[cabfpub] Draft CAA motion (4)
Bruce.Morton at entrustdatacard.com
Wed Jan 25 07:36:38 MST 2017
The issue with a CAA hard-fail for all circumstances is that it could impact current obligations for certificate issuance and management and it is anti-competitive. What I don’t understand is why there are objections to a proposed solution without trying to provide an alternative. We should attempt achieve consensus on a new obligation which will impact the issuance of all future certificates.
I support CAA hard-fail for certificates requests where the request is not confirmed using a Reliable Method of Communication. Proposing the use of defined roles such as the Enterprise RA and the Certificate Approver is a soft-fail alternative. This allows existing Subscriber obligations to be fulfilled. It also allows an Applicant to change their request from DV to OV or EV where the identity of individual certificate approver will be established.
From: Public [mailto:public-bounces at cabforum.org] On Behalf Of Ryan Sleevi via Public
Sent: Tuesday, January 24, 2017 4:48 PM
To: Doug Beattie <doug.beattie at globalsign.com>
Cc: Ryan Sleevi <sleevi at google.com>; CA/Browser Forum Public Discussion List <public at cabforum.org>
Subject: Re: [cabfpub] Draft CAA motion (4)
On Tue, Jan 24, 2017 at 1:30 PM, Doug Beattie <doug.beattie at globalsign.com<mailto:doug.beattie at globalsign.com>> wrote:
There is a tradeoff between security and usability and I don’t believe any of the points below significantly reduce the security from Gerv’s proposal.
1) Over-riding via Enterprise RA or Certificate Signer: I’ll let some of my colleagues chime in here. CAA will be checked when adding the domain to enterprise accounts and that there is a person in a BR defined role representing the company that has signed up for the service to issue certificates. One concern is that people managing DNS records with limited knowledge about all of the business units agreements with CAs can cause a denial of service. This is especially an issue for “smaller” CAs that could be locked out of issuance by the larger CAs promoting the addition of their CAA records with the DNS managers. Given the lack of CAA records in use today, it’s a concern that has not been realized yet. Perhaps we could put a sunset date on this as of 1-year after mandatory CAA checking and by then we should have addressed concerns like this via CAs reporting to the CABF on issues like this.
As the thread shows, both Gerv and I have repeatedly objected to this addition. It's unclear if the members of the CA Security Council are simply introducing this in order to attempt to kill CAA, or if it was simply not realized how strong the opposition is to this clause.
The Forum has so far delayed mandating CAA because of these FUD concerns, and requests from CAs to gather more experience. Unfortunately, the same CAs that have requested more time have failed to do so or provide data, so it's very hard to continue to be sympathetic to this concern.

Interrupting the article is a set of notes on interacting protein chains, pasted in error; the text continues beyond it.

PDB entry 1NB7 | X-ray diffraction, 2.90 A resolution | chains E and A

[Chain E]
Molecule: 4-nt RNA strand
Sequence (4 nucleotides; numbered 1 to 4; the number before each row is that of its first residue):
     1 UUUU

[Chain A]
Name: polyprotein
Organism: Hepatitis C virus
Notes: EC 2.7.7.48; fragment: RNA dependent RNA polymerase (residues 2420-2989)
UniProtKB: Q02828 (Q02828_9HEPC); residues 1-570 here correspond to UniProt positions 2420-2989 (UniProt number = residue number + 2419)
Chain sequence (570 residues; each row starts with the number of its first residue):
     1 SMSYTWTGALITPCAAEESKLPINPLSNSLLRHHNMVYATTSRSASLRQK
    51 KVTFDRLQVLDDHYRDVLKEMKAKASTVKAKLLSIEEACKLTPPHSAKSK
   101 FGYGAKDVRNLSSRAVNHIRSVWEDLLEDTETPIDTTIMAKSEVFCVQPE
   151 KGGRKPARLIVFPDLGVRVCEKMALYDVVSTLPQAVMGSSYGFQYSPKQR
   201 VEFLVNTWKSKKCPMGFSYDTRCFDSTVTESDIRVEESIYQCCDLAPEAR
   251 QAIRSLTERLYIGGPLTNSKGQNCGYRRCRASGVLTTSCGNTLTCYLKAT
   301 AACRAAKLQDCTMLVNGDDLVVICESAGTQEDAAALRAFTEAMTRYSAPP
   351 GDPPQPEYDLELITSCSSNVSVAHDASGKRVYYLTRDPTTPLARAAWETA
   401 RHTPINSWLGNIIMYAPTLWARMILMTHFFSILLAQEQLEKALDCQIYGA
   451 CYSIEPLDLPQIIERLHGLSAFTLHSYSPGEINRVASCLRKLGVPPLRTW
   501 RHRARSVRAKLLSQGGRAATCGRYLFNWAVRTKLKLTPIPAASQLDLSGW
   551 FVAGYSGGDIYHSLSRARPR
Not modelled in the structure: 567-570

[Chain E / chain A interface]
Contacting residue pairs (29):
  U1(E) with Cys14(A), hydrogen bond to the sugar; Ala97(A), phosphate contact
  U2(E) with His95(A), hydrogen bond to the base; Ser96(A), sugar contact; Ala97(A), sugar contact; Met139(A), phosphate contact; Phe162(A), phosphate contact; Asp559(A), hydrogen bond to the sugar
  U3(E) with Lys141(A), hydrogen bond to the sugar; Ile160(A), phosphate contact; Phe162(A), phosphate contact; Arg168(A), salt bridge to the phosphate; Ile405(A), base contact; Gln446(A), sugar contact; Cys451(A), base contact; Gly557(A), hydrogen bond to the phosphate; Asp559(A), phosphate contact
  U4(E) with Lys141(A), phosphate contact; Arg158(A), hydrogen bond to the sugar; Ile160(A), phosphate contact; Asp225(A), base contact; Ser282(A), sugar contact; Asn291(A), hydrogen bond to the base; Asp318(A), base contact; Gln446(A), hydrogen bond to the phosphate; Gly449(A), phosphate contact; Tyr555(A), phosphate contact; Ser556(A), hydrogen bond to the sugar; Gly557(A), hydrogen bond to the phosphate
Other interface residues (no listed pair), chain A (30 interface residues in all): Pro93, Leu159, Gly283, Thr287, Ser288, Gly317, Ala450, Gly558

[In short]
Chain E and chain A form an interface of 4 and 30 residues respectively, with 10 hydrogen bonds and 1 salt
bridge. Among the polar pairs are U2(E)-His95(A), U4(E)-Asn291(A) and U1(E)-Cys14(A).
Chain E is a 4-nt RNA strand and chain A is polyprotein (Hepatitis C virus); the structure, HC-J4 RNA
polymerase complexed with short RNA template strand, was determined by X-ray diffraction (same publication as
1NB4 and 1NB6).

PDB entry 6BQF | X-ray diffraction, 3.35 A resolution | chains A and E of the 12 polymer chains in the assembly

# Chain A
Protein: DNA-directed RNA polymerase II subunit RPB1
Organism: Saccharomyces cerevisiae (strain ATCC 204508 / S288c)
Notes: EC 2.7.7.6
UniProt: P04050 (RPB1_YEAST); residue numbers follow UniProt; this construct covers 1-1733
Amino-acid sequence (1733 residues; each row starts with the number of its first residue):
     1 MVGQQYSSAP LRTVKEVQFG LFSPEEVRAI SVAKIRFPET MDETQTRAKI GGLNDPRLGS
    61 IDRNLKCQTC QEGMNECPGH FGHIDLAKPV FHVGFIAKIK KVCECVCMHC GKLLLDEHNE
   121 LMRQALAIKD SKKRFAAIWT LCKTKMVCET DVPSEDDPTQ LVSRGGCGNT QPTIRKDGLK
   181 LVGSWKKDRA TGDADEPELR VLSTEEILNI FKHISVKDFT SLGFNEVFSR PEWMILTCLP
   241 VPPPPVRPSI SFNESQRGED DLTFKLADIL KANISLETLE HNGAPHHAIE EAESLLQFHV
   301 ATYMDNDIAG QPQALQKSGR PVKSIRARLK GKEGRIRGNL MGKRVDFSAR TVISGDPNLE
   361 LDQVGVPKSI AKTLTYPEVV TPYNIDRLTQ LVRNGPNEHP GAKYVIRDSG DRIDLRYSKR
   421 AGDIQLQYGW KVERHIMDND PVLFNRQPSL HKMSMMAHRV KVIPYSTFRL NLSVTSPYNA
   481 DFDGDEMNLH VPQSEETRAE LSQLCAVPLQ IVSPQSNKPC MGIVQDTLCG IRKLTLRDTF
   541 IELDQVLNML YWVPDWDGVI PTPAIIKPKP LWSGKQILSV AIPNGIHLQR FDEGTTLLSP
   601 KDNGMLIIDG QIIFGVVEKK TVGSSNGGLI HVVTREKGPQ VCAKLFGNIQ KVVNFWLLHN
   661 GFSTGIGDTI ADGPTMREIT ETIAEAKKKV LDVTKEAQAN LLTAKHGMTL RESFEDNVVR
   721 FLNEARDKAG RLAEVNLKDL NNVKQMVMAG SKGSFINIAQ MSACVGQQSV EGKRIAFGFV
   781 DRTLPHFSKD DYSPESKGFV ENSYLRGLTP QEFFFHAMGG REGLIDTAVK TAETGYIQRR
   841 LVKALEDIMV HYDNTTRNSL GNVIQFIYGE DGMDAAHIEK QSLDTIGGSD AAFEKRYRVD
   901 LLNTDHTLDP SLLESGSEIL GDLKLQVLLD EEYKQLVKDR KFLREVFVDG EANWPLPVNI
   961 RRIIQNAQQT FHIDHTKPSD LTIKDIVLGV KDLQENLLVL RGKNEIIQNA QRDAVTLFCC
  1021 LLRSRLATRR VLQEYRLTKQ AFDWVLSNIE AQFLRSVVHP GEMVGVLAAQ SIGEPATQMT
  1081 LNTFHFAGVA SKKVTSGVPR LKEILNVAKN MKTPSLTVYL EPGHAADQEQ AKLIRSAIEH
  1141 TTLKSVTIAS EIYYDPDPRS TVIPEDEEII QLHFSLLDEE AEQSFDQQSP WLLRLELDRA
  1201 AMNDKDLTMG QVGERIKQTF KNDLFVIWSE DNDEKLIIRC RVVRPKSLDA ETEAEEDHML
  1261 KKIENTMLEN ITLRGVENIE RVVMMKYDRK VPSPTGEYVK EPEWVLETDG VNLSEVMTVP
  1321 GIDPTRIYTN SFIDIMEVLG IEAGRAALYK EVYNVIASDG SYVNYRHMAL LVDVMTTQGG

Considering how many members of the CA Security Council continue to misissue certificates through such scenarios, I do not think such a change can or should be supported, and CAs have yet to shed additional detail the last time it was requested.
2) 12 hours vs 1 hour: Several people already pointed out reasons for needing more than an hour, namely for the manual issuance process Entrust uses, so a working day seems to align with their needs. As long as we publish the rules for caching then the domain owners can understand the maximum time it takes for their changes to be applied to new certificate issuance. I don’t view this 11 hour increase in cache time as a significant security weakness. Domain owners should plan ahead and update CAA records, a half day should be more than sufficient for this.
3) 24 hour cache time when no CAA records found: Proposed by Symantec, and there were no objections on the list, so I added it.
Nor was there support for it. This is an exceedingly poor idea outside of security or DNS best practice, but I understand that CAs may not be familiar with how DNS works.
https://tools.ietf.org/html/rfc2308 covers more broadly the handling of negative caching of DNS records, which is why Google has been strongly supportive of leaving this as a behaviour of the DNS specification, rather than introducing a CA/Browser Forum behaviour above/beyond what DNS already does. In particular, Sections 3 and 5 contain the recommendations for how to handle it, but briefly, in the presence of an NXDOMAIN record, the caching lifetime is treated as the minimum of the TTL of the SOA record and of the SOA record's lifetime.
I suspect that the CA Security Council was approaching this from a business side, but I highlight this to demonstrate that the tech side already addresses this, so it does not need an explicit callout or special policy in the ballot.
For example, the proposal put forward on this thread would allow caching of an NXDOMAIN even after a domain registration expired or was moved to a new provider (making it less secure, by providing a way for a CA to ignore a CAA record), whereas simply attempting to resolve, using a standards-compliant resolver, would properly handle this by only caching up to the lifetime of the domain registration (at most).
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